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Universal design for learning

Duration: 03:52

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Learning facilitator Chrissie Butler discusses Universal Design for Learning (UDL). UDL is a framework for looking at how we plan our goals, our teaching methods, the resources and materials we use, and the way we design assessments. UDL is based around three principles that ensure that there are options for all learners to have equal access to learning. 

Professional learning conversations

These questions and suggested actions encourage you to reflect on your own school context.

In this interview, Chrissie Butler states that:

"There’s always a need for differentiation. But rather than planning curriculum for like this illusory average learner, that traditional one size fits all, and then massive effort in differentiating all these different things for all the different needs (which is impossible really) and so kids get missed, constantly. That if we can actually kind of raise the bar and kind of universally design learning opportunities that are going to work for more people from the outset then there’s less time doing the retrofit."

Consider this statement in your own school context. As a school, where are you at now? How can you get to a place where your school uses universally designed learning opportunities?

Have you seen?

Universal design for learning
This inclusive education guide provides ideas, resources, and strategies to help you plan for all learners at the outset.

Transcript

If we’re thinking about curriculum design in the classroom, we know that there's always huge variability in the learners that we're with, and that's a consistent thing. Something that's quite useful as a tool in thinking about how we plan learning opportunities is this thing called universal design for learning. It's a framework for looking at how we plan our goals, our teaching methods, the resources and materials that we use, and also kind of the way we design assessments and evaluations.

And it's based around three principles. We know quite a lot more now about how the brain works. So we know we need to provide lots of options for the way we present material to students. We can't just present a singular text document - which we often see in homework situations. Kids get a homework sheet and we wonder why the kids are not engaged. We need to present text, and video, and images, and audio, and movement because if we acknowledge that there is that variability, the way that learners perceive that information is going to be different.

A second area is around, again if we acknowledge the variability, they way we express what we know is going to be different. So we need to provide options for how we support learners and how they can plan and organise what they know.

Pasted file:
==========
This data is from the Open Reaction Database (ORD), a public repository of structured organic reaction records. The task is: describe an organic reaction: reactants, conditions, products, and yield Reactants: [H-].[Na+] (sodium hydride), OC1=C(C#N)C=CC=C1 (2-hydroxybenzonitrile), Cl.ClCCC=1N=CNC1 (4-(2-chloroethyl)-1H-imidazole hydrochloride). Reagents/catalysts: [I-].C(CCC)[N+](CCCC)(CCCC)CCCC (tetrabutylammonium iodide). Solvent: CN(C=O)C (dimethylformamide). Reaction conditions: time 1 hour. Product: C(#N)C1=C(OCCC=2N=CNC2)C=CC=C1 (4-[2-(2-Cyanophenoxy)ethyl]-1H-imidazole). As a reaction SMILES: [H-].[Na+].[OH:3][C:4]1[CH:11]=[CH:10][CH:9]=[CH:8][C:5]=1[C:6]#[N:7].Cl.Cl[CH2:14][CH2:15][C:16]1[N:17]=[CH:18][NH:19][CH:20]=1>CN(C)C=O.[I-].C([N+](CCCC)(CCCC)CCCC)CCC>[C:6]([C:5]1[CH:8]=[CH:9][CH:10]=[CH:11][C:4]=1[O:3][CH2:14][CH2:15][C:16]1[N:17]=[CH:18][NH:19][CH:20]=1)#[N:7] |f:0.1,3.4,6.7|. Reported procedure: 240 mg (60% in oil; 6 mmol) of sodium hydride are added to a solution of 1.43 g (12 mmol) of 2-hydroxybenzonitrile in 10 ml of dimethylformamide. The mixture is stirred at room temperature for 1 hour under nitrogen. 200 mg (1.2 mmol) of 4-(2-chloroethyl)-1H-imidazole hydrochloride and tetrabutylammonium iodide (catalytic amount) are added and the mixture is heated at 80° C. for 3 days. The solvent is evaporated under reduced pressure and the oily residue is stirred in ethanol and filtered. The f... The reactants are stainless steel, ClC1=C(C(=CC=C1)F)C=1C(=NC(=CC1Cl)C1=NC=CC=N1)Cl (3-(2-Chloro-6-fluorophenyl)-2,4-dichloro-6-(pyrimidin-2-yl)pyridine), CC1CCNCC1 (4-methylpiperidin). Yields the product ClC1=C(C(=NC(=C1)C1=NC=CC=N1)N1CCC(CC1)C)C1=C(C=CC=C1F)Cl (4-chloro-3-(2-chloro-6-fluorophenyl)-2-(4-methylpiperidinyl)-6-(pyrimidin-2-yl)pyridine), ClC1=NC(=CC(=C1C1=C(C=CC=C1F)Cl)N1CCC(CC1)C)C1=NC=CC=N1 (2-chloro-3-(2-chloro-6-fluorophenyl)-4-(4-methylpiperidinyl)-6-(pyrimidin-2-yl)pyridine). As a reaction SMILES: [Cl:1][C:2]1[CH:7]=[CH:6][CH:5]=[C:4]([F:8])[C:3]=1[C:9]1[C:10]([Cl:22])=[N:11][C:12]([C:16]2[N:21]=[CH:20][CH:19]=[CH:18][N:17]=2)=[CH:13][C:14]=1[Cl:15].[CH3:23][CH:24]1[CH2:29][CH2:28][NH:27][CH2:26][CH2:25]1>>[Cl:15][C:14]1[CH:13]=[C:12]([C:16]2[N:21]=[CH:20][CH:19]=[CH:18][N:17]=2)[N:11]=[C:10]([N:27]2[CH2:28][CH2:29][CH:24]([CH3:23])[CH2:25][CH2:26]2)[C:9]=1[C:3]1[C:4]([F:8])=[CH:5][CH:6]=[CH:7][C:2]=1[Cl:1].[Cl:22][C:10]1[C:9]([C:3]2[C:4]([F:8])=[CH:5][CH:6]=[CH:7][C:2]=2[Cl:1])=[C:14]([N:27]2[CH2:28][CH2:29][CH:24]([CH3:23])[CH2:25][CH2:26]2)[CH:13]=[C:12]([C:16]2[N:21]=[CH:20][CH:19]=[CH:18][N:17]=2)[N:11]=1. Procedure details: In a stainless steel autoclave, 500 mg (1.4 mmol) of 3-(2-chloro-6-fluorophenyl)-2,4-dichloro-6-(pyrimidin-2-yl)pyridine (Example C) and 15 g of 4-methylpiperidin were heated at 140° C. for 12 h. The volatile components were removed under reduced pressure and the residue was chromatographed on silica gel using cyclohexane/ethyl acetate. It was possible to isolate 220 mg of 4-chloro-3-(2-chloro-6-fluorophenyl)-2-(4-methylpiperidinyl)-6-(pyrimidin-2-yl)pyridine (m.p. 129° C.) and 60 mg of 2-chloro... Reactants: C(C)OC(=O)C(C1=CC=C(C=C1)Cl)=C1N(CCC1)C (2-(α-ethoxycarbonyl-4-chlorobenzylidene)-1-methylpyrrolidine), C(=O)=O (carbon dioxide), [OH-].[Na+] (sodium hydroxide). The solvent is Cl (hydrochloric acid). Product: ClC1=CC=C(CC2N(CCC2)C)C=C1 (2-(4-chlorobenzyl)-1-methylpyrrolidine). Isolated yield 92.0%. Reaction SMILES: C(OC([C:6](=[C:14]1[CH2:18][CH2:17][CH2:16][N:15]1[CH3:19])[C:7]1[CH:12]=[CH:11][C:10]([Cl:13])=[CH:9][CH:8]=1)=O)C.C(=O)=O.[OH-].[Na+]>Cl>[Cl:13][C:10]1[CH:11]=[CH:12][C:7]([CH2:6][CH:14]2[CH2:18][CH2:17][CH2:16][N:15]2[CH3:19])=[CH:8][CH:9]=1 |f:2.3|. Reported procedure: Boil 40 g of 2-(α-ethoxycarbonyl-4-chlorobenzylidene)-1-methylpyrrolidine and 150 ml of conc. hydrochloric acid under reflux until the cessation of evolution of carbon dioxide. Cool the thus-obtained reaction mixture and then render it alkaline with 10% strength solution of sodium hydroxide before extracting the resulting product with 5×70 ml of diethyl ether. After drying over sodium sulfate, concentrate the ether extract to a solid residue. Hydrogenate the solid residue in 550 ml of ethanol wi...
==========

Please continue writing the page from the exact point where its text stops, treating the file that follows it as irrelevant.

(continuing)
Then the third area is around engagement. So each of us is motivated by really different things. The kind of ‘what’s in it for me?’ is always a big thing. So we need to really think about how what we’re putting in place to engage learners. Because what motivates one student is not going to motivate another. And particularly in that area in terms of being culturally responsive and thinking about where kids come from, their background, culture, strengths, interests that we work really closely with community so that, especially with engagement, that learners can see themselves and make connections in a learning opportunity that we’re making.

And so a universal design for learning is kind of based on those three principles and there’s a fantastic set of really simple guidelines. It’s not a big checklist. It’s just kind of like, it’s literally a one page of A4 kind of prompt as you’re going into a learning opportunity.

What is it that I need to think of that considers all these learners from the outset? There’s always a need for differentiation. But rather than planning curriculum for like this illusory average learner, that traditional one size fits all, and then massive effort in differentiating all these different things for all the different needs (which is impossible really) and so kids get missed, constantly. That if we can actually kind of raise the bar and kind of universally design learning opportunities that are going to work for more people from the outset then there’s less time doing the retrofit.


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    Published on: 08 May 2013


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